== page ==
The first step in adopting a platform-based strategy is to analyse existing markets and new opportunities through a platform and ecosystem lens. Organisations must interact with many more partners in functions ranging from customer sourcing to social advertising to payment solutions. The IT function must follow the ‘Amazon principle’ of making system components available ‘As-a-Service’ to enable integration with the ecosystem. The interfaces must be open, dynamic, and functional in real time so that they can integrate partners, technologies, and applications on an as-needed basis.
One clear implication is the need to design lightweight technology architecture built on microservices and application programming interfaces (APIs) to allow third parties to easily hook into the new ecosystem. CIOs and CTOs need to start thinking in terms of platform architecture to allow for future upgrades across the ecosystem. They may even need to offer an ‘app store’ to allow consumers to pick and choose desired capabilities, and of course, the infrastructure must be robust and secure.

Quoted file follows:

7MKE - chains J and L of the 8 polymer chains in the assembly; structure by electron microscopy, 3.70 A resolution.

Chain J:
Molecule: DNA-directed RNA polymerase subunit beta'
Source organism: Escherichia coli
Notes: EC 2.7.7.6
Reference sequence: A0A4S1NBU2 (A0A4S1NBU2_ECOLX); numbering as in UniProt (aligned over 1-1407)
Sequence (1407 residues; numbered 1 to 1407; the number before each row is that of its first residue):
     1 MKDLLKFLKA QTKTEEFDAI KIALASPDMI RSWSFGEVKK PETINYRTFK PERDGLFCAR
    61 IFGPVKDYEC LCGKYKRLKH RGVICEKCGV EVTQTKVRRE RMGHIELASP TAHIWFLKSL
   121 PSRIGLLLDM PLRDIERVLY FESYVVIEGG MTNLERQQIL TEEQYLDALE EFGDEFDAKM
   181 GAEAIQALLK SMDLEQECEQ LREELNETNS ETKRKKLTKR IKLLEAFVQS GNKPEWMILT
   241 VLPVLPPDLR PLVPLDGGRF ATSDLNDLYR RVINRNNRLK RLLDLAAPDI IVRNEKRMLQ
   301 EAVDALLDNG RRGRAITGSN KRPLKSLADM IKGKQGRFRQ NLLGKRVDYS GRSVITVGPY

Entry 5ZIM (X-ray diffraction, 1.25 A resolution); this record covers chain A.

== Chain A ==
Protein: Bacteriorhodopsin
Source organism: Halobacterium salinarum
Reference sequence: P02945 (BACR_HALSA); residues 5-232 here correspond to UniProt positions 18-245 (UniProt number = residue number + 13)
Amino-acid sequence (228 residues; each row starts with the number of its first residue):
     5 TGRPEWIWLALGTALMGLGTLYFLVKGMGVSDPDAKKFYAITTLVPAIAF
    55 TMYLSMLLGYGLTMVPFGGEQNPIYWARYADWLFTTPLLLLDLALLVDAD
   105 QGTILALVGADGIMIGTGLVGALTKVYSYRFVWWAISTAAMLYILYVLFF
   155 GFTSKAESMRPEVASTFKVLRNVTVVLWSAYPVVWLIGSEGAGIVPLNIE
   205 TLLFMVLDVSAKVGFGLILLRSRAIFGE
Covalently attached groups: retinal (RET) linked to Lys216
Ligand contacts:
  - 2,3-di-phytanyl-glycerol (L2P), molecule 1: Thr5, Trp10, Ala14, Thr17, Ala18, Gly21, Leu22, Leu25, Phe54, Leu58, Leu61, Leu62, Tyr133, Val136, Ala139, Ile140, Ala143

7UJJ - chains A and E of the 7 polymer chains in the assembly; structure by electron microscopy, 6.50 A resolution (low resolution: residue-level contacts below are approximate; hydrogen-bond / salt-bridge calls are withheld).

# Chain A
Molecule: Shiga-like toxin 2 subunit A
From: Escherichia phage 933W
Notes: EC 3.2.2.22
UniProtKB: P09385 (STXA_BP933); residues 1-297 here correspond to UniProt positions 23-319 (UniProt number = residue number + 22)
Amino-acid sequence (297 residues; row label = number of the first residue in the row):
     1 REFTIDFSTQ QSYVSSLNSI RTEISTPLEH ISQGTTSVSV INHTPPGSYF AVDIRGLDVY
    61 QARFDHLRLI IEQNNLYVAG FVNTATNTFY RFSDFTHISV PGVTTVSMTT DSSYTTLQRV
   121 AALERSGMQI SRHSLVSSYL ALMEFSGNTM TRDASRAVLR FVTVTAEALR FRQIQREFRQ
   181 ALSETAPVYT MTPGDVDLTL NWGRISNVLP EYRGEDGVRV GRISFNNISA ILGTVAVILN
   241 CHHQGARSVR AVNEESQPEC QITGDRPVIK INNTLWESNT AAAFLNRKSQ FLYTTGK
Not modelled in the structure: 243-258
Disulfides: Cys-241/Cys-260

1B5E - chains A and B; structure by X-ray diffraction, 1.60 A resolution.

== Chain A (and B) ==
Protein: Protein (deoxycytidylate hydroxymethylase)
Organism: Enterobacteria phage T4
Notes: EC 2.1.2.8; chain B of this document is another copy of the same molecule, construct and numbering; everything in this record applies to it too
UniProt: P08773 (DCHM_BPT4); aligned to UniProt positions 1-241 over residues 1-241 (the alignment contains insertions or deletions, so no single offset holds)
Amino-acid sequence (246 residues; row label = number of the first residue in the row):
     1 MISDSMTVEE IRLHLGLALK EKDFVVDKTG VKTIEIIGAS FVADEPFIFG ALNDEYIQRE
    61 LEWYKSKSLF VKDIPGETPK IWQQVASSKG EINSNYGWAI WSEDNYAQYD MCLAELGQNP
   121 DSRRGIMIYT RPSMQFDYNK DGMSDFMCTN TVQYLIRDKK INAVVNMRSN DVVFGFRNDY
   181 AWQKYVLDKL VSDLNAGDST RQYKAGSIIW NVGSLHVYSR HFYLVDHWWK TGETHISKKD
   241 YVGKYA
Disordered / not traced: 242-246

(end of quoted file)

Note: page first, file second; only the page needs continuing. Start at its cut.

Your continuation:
As businesses increasingly engage with external ecosystem technologies, they’ll need full-stack architects and convergence infrastructure engineers with expertise in third-party packaged software, multiple best-of-breed technologies, and integrating multiple technologies. ‘Translator’ capabilities will also be crucial to bridge the gaps between business goals and technology requirements. Any new function within the enterprise architecture should work closely with the business to understand how external services can be integrated with products to extend the customer value proposition on the platform.